How One Doctor’s Burnout has Inspired an International Conversation

by Coach Jill Farmer | Burnout Prevention, Physician Burnout, Physician Coaching, Physician Wellness, Podcast


Dr. Katie Cole shares with Jill Farmer how her burnout inspired her to pursue a career in healthcare.

How One Doctor’s Burnout has Inspired an International Conversation

“It took me several years of going down that path to really realize that trauma healing is a journey, it’s not a destination, and to have grace and compassion with myself. And when I was able to do that, I think my impact as a physician changed.”
-Dr. Katie Cole, D.O.

Burnout in health care is real and we would just like to let everyone know upfront that we will be discussing suicidal ideations in physicians, as well as trauma healing for physicians and health care professionals. We have Dr. Katie Cole who shares with Jill Farmer what inspired her to pursue a healthcare career. Her father was in the medical field and struggled with depression and mental illness, which then led her to study and practice psychiatry. She received a PTSD diagnosis due to childhood abuse and also lost her father to suicide, which led her down a path of deeper self-discovery.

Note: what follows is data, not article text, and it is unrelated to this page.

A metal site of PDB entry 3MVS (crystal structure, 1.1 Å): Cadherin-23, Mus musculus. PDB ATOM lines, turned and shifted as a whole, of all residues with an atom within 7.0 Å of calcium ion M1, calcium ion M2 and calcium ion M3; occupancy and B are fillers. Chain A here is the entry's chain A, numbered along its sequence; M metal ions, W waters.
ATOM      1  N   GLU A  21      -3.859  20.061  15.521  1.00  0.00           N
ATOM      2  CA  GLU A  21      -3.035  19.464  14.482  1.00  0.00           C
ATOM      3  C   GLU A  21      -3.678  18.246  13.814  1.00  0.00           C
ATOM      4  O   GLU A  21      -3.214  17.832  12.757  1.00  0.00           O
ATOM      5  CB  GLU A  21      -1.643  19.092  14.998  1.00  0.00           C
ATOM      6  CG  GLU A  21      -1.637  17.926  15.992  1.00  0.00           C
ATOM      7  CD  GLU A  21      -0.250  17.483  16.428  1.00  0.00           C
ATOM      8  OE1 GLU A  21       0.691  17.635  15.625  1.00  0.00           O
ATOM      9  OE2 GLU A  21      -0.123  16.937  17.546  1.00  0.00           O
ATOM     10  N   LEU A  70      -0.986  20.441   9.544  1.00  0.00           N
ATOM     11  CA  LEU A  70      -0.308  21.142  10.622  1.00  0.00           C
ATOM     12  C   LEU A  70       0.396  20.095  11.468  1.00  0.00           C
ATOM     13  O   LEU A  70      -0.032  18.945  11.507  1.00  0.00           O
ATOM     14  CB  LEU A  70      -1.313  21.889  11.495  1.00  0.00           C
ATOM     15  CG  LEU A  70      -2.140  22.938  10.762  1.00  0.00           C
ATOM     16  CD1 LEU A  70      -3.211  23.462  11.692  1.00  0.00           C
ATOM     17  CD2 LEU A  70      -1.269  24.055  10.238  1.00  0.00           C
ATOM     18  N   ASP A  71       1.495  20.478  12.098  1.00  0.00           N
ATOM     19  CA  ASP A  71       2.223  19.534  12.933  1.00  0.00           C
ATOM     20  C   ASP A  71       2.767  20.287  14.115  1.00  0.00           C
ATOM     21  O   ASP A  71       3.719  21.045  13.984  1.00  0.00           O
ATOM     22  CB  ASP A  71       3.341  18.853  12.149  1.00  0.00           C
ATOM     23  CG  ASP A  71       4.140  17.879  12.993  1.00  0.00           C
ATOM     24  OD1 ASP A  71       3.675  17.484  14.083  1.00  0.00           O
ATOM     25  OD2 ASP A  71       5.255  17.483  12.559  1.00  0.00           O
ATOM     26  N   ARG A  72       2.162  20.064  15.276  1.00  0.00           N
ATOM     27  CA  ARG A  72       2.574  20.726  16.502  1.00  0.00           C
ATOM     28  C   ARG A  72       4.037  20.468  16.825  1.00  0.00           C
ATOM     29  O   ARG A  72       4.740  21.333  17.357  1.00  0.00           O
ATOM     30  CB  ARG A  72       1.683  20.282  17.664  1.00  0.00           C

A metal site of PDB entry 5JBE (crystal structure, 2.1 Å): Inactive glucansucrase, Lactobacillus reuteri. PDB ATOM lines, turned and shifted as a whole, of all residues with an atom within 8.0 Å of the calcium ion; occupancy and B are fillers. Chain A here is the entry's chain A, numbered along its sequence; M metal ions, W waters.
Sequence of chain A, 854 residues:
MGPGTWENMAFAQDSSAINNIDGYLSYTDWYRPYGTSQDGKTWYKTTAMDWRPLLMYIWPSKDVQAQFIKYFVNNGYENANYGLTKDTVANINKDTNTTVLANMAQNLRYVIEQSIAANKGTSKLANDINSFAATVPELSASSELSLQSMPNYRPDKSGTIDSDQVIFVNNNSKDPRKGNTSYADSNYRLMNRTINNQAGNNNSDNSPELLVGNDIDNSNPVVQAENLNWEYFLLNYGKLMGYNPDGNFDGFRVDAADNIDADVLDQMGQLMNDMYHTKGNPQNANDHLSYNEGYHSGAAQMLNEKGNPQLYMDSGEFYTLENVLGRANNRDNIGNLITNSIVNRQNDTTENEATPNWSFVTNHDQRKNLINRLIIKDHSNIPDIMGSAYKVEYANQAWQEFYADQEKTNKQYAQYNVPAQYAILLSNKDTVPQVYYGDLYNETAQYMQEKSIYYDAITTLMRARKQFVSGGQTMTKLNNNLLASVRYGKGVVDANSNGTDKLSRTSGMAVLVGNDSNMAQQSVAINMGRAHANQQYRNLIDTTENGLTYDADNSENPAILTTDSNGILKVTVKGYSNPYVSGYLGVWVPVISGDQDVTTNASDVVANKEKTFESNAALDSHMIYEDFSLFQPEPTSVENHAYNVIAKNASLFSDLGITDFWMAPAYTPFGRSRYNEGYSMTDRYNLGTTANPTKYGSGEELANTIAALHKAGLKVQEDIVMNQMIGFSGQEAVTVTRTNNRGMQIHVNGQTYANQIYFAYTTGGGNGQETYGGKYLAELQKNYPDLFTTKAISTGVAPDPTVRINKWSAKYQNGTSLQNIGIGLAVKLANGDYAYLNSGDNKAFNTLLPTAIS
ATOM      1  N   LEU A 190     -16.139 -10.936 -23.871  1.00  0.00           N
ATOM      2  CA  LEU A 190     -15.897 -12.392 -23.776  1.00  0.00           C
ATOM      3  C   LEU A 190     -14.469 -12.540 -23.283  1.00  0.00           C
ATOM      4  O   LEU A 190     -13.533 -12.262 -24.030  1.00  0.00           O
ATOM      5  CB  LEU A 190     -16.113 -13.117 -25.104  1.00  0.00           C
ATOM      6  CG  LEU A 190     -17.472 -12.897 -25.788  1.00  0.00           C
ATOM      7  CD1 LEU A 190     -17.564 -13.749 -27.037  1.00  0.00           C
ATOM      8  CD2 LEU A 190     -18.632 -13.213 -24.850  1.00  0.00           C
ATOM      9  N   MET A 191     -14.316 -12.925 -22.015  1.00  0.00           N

Dr. Cole & Jill discuss the stigma and shame around struggling with mental illness as a practitioner and how it impacts your approach to working in the field. Trauma healing is a journey, not a destination, and keeping that in mind helps you foster compassion for yourself and be a better caregiver. Dr. Cole believes that burnout in the medical community needs to be an international conversation and it’s her mission to be a voice and an advocate for physicians and healthcare providers.

Dr. Katie Cole is known as “The Healer’s Healer.” She’s an award-winning holistic psychiatrist, organizational well-being consultant, and change agent. Her passion for physician and medical practitioner well-being is fueled by her own struggles and feeling burned out in her career. This led her to identify unique solutions for burnout and to find her true passion in medicine, which is helping healers to heal themselves. Dr. Cole is board-certified by the American Board of Psychiatry and Neurology and has pursued post-training in functional and integrative medicine, spiritual medicine, transformational coaching, and physician leadership. She is also a Reiki master and energy healer.

What’s Inside:

  • Dr. Cole’s journey and how her personal experience shaped her career.
  • Why trauma healing is a journey, not a destination.
  • How working with a coach and changing your perspective can help against burnout.
  • What’s in store for the future of healthcare and well-being.
  • Information on the Lorna Breen Initiative.

Mentioned In This Episode:

Dr. Katie Cole on LinkedIn
Dr. Katie Cole’s Website
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Please enjoy the full transcript below